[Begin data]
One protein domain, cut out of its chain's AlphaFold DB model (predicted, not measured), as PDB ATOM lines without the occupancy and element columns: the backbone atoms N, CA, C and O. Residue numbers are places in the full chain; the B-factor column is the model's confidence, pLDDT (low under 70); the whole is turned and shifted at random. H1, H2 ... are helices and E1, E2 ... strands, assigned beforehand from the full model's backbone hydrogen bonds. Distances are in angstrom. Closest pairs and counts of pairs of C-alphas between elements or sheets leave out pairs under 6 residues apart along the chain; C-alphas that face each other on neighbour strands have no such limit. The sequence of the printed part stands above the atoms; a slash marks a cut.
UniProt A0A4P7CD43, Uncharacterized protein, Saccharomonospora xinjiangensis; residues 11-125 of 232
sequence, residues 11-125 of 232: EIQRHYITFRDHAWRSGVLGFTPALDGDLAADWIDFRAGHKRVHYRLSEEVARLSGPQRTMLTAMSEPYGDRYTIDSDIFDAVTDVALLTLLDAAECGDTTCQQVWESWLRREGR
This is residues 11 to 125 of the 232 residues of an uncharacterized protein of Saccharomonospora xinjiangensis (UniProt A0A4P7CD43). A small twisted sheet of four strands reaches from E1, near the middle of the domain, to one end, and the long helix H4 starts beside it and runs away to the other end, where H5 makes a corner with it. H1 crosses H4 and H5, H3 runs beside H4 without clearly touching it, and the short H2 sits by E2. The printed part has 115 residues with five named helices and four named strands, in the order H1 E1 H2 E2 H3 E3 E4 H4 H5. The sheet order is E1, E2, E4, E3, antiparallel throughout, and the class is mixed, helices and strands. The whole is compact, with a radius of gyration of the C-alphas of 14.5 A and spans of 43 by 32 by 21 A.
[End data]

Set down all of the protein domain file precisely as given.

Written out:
One protein domain, cut out of its chain's AlphaFold DB model (predicted, not measured), as PDB ATOM lines without the occupancy and element columns: the backbone atoms N, CA, C and O. Residue numbers are places in the full chain; the B-factor column is the model's confidence, pLDDT (low under 70); the whole is turned and shifted at random. H1, H2 ... are helices and E1, E2 ... strands, assigned beforehand from the full model's backbone hydrogen bonds. Distances are in angstrom. Closest pairs and counts of pairs of C-alphas between elements or sheets leave out pairs under 6 residues apart along the chain; C-alphas that face each other on neighbour strands have no such limit. The sequence of the printed part stands above the atoms; a slash marks a cut.
UniProt A0A4P7CD43, Uncharacterized protein, Saccharomonospora xinjiangensis; residues 11-125 of 232
sequence, residues 11-125 of 232: EIQRHYITFRDHAWRSGVLGFTPALDGDLAADWIDFRAGHKRVHYRLSEEVARLSGPQRTMLTAMSEPYGDRYTIDSDIFDAVTDVALLTLLDAAECGDTTCQQVWESWLRREGR
This is residues 11 to 125 of the 232 residues of an uncharacterized protein of Saccharomonospora xinjiangensis (UniProt A0A4P7CD43). A small twisted sheet of four strands reaches from E1, near the middle of the domain, to one end, and the long helix H4 starts beside it and runs away to the other end, where H5 makes a corner with it. H1 crosses H4 and H5, H3 runs beside H4 without clearly touching it, and the short H2 sits by E2. The printed part has 115 residues with five named helices and four named strands, in the order H1 E1 H2 E2 H3 E3 E4 H4 H5. The sheet order is E1, E2, E4, E3, antiparallel throughout, and the class is mixed, helices and strands. The whole is compact, with a radius of gyration of the C-alphas of 14.5 A and spans of 43 by 32 by 21 A.